Tag Archives: Lucinda Williams

Psalm/Psong for April 1 – “Windows are Rolled Down” by Amos Lee

I haven’t followed Amos Lee’s career, which may surprise those of you who know my musical tastes. What can I say, I only have two ears and they’re relatively small.

I read about his new album “Mission Bell” when I was reading an interview with Lucinda Williams about her new record. She mentioned that she got a request from some guy named Amos Lee to sing on one of his new songs (“Clear Blue Eyes”). After she listened to his songs, she reportedly couldn’t wait to sing with him. Their voices are a good blend.

So, see, Amos Lee wasn’t even on Lucinda Williams’ radar! Granted, she’s probably a lot busier than I am, but I think I’ve earned a mulligan here. Amos, I’m sorry. Lucinda, thanks a million.

This was the first song that really grabbed me on “Mission Bell,” although “El Camino” (with Willie Nelson) and “Violin” are also great walking-home-from-the-bus songs. I love the line in this one: “My new-found faith and my broken heart.” That line could be a whole blog post on its own, given that I think that faith has no depth or texture whatsoever without a broken heart.  But you should see the 25-post pile-up in my Draft Post folder. Okay, now make that a 26-post pile-up in the Draft Post folder.

Lyrics for “Windows are Rolled Down”:

Look up child
The world is born
Shoe’s untied
And your soles are worn

Windows are rolled down
Sun is setting high
Windows are rolled down
I’m fixin’ to die

Corn rows have companion feel
This rocky road and this steering wheel
Who do you call to ease your pain
I hope for you to get through this rain

Windows are rolled down
Moon is hanging low
Windows are rolled down
Think it’s time for me to go hey-ay-ay-ay

Is it what you dreamed it’d be
Are you locked up in this fantasy
Oh these miles that have torn us apart
My new-found faith and my broken heart

Windows are rolled down
Sun is rising high
Windows are rolled down
Feel that wind rushing by hey-ay-ay-ay

Windows are rolled down

Lenten bonus: A Poem and a Psalm/Psong

At a recent pre-concert panel discussion on the controversial topic of translating Bach cantatas into English, PW read this English translation of a poem by German theologian Dorothee Sölle. This is from Sölle’s book Revolutionary Patience (published in English in 1977, with poems written in the original German in the late 1960s and early 1970s). It seems like a good reading for Lent, and my Joybrain found a perfect Psong pairing: “Born to be Loved,” from Lucinda Williams’ new album “Blessed.”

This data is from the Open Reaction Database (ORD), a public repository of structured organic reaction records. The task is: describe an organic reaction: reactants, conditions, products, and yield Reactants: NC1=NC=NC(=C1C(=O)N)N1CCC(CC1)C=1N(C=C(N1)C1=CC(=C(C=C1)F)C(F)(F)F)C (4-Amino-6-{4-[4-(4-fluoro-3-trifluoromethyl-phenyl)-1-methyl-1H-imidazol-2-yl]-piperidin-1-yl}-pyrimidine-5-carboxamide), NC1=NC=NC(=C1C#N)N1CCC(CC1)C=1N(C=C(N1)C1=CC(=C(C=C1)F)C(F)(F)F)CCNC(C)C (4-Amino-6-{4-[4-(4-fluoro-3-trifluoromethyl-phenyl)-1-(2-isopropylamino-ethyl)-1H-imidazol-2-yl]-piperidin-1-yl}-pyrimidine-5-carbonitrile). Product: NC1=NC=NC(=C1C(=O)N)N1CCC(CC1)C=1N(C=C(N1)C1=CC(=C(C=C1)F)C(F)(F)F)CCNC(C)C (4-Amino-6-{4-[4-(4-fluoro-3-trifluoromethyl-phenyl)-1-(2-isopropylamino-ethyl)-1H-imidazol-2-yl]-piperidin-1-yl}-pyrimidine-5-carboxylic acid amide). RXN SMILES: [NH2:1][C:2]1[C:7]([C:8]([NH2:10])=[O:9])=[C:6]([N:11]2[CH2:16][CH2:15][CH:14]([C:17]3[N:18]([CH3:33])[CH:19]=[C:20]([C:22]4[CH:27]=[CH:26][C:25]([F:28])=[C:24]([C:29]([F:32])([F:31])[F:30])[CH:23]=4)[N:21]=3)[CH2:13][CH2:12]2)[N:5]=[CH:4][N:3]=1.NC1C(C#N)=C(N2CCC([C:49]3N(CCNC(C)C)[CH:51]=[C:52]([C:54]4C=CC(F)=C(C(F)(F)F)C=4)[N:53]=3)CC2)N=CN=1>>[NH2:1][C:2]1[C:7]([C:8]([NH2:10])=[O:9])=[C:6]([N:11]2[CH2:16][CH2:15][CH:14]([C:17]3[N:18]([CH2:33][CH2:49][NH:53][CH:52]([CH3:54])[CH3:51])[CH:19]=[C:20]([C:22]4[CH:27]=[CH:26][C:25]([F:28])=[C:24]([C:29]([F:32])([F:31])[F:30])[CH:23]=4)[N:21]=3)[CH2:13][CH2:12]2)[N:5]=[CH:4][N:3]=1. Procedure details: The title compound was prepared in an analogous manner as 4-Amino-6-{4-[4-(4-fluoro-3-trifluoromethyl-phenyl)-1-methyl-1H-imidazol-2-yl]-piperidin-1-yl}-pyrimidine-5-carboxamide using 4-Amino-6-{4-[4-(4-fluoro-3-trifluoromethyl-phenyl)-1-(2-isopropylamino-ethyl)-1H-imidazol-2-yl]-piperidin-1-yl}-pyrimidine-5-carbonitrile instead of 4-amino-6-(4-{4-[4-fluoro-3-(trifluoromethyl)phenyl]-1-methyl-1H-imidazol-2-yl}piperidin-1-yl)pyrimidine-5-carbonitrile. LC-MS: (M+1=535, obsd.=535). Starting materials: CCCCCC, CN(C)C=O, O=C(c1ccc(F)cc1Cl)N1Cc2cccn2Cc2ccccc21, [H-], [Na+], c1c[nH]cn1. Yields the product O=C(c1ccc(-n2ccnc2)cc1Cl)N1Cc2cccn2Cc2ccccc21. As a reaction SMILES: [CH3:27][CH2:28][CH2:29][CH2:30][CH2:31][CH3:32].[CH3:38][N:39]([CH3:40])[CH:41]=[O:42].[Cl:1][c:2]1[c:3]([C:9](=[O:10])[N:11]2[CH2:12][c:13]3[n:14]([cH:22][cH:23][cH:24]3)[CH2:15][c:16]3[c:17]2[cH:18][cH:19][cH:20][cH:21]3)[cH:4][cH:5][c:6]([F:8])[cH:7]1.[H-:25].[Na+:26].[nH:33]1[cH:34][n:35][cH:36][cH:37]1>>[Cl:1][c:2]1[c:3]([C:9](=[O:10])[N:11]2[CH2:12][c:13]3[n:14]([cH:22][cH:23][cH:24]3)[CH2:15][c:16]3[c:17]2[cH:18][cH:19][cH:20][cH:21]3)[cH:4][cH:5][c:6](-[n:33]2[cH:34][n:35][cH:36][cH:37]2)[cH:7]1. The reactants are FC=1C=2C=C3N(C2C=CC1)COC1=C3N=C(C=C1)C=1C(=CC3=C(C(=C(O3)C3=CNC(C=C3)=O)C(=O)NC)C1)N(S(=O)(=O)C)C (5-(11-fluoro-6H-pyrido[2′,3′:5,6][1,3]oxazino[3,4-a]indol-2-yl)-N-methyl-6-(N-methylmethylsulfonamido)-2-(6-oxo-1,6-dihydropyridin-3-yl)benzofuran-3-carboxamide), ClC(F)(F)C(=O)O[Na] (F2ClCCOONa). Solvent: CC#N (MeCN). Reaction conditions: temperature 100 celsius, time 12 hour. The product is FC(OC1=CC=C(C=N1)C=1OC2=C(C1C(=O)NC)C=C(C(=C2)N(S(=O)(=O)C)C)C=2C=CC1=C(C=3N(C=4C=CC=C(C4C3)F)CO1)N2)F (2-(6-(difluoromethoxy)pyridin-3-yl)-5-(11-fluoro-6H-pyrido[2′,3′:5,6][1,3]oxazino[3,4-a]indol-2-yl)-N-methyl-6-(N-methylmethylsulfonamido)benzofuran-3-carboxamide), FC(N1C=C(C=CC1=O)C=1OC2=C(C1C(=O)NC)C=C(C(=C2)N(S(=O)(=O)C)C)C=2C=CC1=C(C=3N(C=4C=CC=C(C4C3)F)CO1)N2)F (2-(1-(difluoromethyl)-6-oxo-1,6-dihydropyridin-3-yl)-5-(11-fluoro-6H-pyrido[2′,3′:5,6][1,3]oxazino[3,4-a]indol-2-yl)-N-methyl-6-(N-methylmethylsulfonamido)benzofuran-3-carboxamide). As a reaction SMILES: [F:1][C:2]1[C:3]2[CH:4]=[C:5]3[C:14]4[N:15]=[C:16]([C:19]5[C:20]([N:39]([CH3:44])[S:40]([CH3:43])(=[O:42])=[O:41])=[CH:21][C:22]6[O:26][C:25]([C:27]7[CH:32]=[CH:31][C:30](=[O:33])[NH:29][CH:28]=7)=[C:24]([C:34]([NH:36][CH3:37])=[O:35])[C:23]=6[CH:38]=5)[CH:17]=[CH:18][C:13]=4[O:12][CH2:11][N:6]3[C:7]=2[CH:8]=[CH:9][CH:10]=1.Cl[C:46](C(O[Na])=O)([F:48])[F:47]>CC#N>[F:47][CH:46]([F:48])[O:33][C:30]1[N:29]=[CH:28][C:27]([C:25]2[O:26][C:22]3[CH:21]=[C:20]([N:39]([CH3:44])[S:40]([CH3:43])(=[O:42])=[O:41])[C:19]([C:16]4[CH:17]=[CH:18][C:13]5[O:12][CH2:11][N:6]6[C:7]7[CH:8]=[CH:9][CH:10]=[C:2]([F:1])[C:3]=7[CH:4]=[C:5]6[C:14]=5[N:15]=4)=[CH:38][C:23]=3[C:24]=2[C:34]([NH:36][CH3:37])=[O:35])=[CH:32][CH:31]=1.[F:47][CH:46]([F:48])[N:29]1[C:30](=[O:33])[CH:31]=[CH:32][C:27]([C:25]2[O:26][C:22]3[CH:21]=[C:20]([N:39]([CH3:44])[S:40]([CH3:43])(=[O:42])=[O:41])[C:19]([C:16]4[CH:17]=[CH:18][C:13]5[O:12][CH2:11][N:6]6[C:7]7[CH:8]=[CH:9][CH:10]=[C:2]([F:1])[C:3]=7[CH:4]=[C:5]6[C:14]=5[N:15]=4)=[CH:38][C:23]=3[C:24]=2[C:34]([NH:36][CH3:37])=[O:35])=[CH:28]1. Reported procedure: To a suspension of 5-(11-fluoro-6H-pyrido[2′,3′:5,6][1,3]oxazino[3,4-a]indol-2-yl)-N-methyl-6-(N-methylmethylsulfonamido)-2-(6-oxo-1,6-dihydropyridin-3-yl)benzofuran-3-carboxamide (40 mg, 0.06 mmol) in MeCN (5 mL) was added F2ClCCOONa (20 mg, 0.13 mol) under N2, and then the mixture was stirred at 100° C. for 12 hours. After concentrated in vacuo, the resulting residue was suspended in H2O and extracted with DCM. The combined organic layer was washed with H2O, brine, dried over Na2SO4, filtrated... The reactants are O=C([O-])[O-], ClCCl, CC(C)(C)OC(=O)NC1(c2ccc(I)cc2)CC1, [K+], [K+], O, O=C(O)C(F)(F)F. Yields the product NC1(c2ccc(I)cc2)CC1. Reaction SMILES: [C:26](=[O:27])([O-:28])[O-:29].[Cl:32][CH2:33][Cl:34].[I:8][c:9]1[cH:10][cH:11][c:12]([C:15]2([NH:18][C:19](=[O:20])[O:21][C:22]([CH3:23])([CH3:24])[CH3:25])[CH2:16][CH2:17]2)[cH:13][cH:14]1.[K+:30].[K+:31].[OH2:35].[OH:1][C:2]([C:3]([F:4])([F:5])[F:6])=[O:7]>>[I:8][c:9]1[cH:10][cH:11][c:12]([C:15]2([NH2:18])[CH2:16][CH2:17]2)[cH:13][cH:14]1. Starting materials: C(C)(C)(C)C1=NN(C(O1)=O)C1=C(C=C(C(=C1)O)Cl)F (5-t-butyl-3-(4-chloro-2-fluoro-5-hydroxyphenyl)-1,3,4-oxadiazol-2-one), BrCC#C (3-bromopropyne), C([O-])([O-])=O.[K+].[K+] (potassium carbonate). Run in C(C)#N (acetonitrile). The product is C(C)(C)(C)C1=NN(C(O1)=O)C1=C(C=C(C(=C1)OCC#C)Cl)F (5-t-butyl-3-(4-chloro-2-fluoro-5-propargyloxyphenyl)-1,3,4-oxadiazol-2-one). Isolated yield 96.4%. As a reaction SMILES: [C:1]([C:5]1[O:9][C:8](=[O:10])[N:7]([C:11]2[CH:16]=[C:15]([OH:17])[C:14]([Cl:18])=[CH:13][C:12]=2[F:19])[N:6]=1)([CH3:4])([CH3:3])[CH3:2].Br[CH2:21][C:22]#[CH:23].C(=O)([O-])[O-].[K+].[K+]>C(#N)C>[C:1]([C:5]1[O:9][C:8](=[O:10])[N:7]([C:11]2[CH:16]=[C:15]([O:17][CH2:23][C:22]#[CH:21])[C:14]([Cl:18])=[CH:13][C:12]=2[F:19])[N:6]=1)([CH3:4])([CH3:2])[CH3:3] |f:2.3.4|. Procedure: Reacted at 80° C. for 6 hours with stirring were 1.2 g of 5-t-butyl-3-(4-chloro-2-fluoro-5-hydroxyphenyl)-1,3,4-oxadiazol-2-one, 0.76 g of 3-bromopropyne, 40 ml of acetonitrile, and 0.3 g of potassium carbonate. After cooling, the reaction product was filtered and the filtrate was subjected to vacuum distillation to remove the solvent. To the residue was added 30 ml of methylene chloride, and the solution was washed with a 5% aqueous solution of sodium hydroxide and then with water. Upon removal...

When he came (10)
by Dorothee Sölle

I don’t as they put it believe in god
but to him I cannot say no hard as I try
take a look at him in the garden
when his friends ran out on him
his face wet with fear
and with the spit of his enemies
him I have to believe

Him I can’t bear to abandon
to the great disregard for life
to the monotonous passing of millions of years
to the moronic rhythm of work leisure and work
to the boredom we fail to dispel
in cars in beds in stores

That’s how it is they say what do you want
uncertain and not uncritically
I subscribe to the other hypothesis
which is his story
that’s not how it is he said for god is
and he staked his life on this claim

Thinking about it I find
one can’t let him pay alone
for his hypothesis
so I believe him about
god

The way one believes another’s laughter
his tears
or marriage or no for an answer
that’s how you’ll learn
to believe him about life
promised to all

Lyrics to “Born to be Loved”:

You weren’t born to be abandoned
You weren’t born to be forsaken
You were born to be loved
You were born to be loved

You weren’t born to be mistreated
And you weren’t born to be misguided
You were born to be loved
You were born to be loved

You weren’t born to be a slave
You weren’t born to be disgraced
You were born to be loved
Hmm hmm, you were born to be loved

You weren’t born to be abused
And you weren’t born to lose
You were born to be loved
You were born to be loved

You weren’t born to suffer
And you weren’t born for nothing
You were born to be loved
Hmm hmm, you were born to be loved